Fish Consumption Advisories -
Whether you are fishing to enjoy the outdoors, spend time with family, or catch dinner, you should always be safe about the fish you eat. The South Carolina Fish Consumption Advisories tell you where you should limit the amount of fish you eat and where it is safe to eat as much fish as you like
Link to DHEC website
Youth Bass Fishing Championship to take place at Lake Murray
SCDNR's 2018 Youth Bass Fishing Championship will take place at Lake Murray on Saturday, March 24, 2018.
The youth anglers will launch boats at 5 a.m. and leave the landing at safe light around 7:30 a.m. This year's anglers will be fishing out of Lighthouse Marina and the Hilton Recreation Area. Student anglers are due back to the landings between 2 p.m. and 2:40 p.m.
The tournament weigh-in will be hosted at the South Carolina State Fairgrounds as part of the Palmetto Sportsmen's Classic. Weigh-in will begin at 4 p.m.
If you will be boating near the Lighthouse Marina or the Hilton Recreation area on Saturday, expect increased boating traffic and exercise safe boating practices.
|Santee Basin Diadromous Fish Plan updated
While not for the faint of heart, cold February-March temperatures can bring on some of the hottest fishing around, especially if you are in pursuit of American Shad. South Carolina’s Santee River System (aka - The Santee Basin) supports some of the largest populations of migratory fish on the East Coast, including the American Shad. Keeping that fishery alive means keeping the Santee Basin healthy and restoring access to fish spawning areas; and that’s what the South Carolina Department of Natural Resources (SCDNR) and its partners want to accomplish with the recently updated Santee Basin Diadromous Fish Plan.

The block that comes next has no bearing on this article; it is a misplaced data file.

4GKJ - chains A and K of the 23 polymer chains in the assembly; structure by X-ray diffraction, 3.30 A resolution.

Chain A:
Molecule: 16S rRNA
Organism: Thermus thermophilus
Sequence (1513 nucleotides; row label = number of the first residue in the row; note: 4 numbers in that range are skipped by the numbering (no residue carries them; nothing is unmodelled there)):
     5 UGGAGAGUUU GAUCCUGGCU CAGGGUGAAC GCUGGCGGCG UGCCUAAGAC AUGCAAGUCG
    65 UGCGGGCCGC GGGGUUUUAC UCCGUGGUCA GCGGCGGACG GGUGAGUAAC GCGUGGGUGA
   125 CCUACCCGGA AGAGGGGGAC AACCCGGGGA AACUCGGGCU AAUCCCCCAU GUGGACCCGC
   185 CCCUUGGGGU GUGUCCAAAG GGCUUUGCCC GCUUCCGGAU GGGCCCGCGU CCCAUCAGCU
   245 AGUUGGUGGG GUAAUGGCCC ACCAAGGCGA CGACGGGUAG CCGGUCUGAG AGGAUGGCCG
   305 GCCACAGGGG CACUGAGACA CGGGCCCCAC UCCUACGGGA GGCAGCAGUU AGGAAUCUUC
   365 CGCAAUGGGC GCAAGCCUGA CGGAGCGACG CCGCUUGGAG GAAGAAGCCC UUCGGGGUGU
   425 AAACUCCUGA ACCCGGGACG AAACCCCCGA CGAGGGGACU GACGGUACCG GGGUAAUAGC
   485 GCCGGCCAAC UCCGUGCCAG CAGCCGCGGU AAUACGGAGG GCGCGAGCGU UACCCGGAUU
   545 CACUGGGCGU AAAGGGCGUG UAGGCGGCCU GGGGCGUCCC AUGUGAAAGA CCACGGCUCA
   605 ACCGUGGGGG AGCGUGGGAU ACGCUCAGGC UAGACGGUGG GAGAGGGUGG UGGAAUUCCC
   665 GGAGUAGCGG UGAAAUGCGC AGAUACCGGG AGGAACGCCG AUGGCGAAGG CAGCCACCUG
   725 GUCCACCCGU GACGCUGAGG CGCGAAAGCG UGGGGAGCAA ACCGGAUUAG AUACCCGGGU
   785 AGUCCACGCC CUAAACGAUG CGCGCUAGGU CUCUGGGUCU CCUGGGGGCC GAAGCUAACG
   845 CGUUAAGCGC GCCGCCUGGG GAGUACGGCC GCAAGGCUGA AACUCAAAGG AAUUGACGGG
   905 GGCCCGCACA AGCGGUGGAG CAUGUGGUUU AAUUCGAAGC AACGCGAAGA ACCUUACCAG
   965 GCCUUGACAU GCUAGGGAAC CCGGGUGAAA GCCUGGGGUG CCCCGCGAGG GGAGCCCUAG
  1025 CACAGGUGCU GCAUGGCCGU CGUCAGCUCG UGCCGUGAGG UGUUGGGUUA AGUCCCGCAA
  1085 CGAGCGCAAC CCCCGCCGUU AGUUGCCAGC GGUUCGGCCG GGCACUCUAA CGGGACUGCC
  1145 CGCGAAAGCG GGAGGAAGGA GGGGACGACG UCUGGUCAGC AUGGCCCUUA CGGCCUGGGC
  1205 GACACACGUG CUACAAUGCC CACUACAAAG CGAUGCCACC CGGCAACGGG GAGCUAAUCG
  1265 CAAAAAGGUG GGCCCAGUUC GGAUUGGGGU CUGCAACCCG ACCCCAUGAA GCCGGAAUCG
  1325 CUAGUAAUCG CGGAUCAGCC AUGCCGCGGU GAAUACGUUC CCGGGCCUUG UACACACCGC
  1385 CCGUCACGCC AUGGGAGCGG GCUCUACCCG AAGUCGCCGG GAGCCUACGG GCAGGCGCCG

Originating in the Blue Ridge Mountains of North Carolina, the Santee Basin is the second largest watershed on the East Coast, second only to the Chesapeake Bay watershed, and supports important commercial and recreational fisheries. For the migratory fish of the Santee Basin, an imperative part of their life cycle is being able to access both marine and freshwater habitats. For species of fish such as the Atlantic Sturgeon (federally endangered), Shortnose Sturgeon (federally endangered), American Shad, Hickory Shad, and Blueback Herring, which spend most of their adult lives in marine or estuarine environments, migration to freshwater is necessary for spawning. Other species, such as the American Eel, spend most of their adult lives in freshwater and migrate to marine environments to spawn. While gains have been made in restoring depleted populations of some of these species, restoring the fishery to historic levels means continuing to overcome habitat loss and degradation and impediments to spawning migrations and spawning habitat.
To improve the habitat of migratory fish and restore access to former spawning and maturation sites, the National Marine Fisheries Service (NMFS), SCDNR, and the U.S. Fish and Wildlife Service (USFWS), developed the Santee-Cooper Basin Diadromous (migratory) Fish Passage Restoration Plan in 2001. The development of this plan led to a number of significant accomplishments including construction of a fish ladder at the Columbia Diversion Dam to provide passage for American Shad and Blueback Herring to access about 24 miles of spawning habitat on the Broad River. The plan also established scientifically-based flow criteria for restoration of certain fish species at five hydroelectric projects. Even more important was the establishment of the Santee River Basin Accord that created programs to conduct American Shad fry stocking and monitor spawning migration patterns of American Shad, Shortnose Sturgeon, and American Eel. more...